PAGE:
Jag de lag! This is a traditional Haliwa –Saponi greeting taught to us by our friend Senora Lynch. The Franciscan School had the pleasure of hosting artist-in-residence Senora Lynch, an American Indian Potter and member of the Haliwa-Saponi tribe of North Carolina. Senora Lynch is well known for her beautiful pottery that is created via the hand coiling method, covered in white clay, and then etched with a design to tell a unique story. Senora uses her artwork to record her tribe’s oral history and culture. She also uses her art-work as a tool to educate others and overcome common stereotypes regarding American Indians.
Senora Lynch spent two days with the fourth grade students and middle school art elective students, teaching them about pottery and Native American Culture. She relayed the history and culture of her people through beautiful and enchanting stories, all while inviting the children and adults alike to participate and ask questions.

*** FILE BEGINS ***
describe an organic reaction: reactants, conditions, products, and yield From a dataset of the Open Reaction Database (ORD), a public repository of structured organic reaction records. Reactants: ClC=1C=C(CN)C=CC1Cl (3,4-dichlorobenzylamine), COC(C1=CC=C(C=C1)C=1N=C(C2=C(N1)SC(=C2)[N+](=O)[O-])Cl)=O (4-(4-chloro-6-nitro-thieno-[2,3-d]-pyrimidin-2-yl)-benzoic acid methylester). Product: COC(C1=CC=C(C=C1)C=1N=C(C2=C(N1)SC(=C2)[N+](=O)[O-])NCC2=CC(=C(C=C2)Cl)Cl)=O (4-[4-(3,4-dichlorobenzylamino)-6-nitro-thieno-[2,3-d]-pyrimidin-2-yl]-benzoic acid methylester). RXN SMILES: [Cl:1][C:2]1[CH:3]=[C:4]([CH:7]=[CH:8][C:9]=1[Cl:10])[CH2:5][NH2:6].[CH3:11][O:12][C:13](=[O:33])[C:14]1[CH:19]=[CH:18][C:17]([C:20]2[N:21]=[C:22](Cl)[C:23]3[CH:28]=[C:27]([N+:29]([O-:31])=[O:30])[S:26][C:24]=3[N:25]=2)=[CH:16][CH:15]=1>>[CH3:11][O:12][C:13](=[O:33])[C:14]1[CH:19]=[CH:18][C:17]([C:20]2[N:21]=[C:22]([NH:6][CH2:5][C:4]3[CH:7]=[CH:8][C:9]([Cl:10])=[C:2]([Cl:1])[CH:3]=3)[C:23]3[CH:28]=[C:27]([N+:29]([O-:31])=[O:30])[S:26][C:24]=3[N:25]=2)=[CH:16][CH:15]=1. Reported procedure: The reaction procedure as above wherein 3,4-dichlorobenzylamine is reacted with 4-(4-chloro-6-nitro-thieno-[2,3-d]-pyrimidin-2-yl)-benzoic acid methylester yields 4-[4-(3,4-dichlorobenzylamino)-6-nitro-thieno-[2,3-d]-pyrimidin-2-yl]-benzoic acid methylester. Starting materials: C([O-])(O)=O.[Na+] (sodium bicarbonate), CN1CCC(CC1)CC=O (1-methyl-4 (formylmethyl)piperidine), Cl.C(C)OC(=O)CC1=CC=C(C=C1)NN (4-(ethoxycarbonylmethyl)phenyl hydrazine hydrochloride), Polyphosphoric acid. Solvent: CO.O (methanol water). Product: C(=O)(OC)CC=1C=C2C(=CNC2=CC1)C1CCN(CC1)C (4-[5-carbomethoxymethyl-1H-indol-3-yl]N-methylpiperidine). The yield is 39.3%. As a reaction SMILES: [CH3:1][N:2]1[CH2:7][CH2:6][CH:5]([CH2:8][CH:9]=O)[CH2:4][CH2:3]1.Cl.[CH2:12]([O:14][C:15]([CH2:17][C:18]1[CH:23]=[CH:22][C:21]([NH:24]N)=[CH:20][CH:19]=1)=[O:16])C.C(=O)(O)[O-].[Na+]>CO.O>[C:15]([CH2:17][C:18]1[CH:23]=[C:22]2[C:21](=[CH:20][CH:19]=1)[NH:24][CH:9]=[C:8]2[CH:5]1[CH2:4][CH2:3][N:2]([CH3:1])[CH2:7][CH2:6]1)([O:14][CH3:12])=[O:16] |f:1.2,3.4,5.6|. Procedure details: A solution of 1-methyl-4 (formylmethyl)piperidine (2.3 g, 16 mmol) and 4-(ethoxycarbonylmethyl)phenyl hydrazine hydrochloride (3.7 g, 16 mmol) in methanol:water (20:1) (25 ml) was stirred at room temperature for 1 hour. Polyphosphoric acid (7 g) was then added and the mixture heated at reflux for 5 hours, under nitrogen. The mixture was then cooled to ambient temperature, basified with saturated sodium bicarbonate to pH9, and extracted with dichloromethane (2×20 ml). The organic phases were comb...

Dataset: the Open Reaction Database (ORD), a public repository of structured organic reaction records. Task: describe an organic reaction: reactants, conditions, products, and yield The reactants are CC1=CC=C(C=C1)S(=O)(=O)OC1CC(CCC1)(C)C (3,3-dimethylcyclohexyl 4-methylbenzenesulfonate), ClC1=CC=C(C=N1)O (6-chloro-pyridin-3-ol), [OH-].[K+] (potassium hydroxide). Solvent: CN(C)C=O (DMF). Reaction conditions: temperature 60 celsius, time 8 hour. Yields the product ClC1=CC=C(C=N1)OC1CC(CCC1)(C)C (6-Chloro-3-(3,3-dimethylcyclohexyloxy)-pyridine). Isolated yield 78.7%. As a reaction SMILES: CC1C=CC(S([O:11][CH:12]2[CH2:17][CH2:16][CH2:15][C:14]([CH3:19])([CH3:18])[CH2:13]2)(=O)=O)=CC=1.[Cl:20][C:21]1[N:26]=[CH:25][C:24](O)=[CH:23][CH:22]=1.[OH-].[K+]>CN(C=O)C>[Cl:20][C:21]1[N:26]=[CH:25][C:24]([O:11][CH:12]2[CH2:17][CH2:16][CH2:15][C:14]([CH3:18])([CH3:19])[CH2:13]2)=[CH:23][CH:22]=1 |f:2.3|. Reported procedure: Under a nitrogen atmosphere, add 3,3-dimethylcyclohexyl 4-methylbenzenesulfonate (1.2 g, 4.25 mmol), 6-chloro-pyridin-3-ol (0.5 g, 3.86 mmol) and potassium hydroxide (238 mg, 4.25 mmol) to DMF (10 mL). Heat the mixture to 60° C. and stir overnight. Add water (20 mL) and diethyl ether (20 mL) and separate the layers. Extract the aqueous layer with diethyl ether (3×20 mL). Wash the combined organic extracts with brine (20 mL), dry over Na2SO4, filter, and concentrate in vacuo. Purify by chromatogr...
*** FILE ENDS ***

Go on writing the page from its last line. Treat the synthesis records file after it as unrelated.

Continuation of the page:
Senora demonstrated to the students the steps to create a turtle from air-dry clay. While creating, students learned about the cultural significance of the turtle to the Haliwa-Saponi tribe. She spoke of how the turtle is a symbol of longevity and asked the students to participate in her tribe’s tradition of giving the turtle away to someone they cared about. Since the turtle represents longevity, she asked each student to give their art away to a loved one with the message, “I hope you live a long and blessed life.” Students immediately began chatting excitedly amongst themselves about who might receive this beautiful, hand-made gift.
This wonderful cultural arts experience was made possible through the generosity of the Home and School Association and the United Arts Council of Wake County. On behalf of our faculty and students, we would like to thank Senora Lynch sharing the gift of her art and culture with us. Keneha! Thank you!
Kayla Kaeding and Maureen Cesari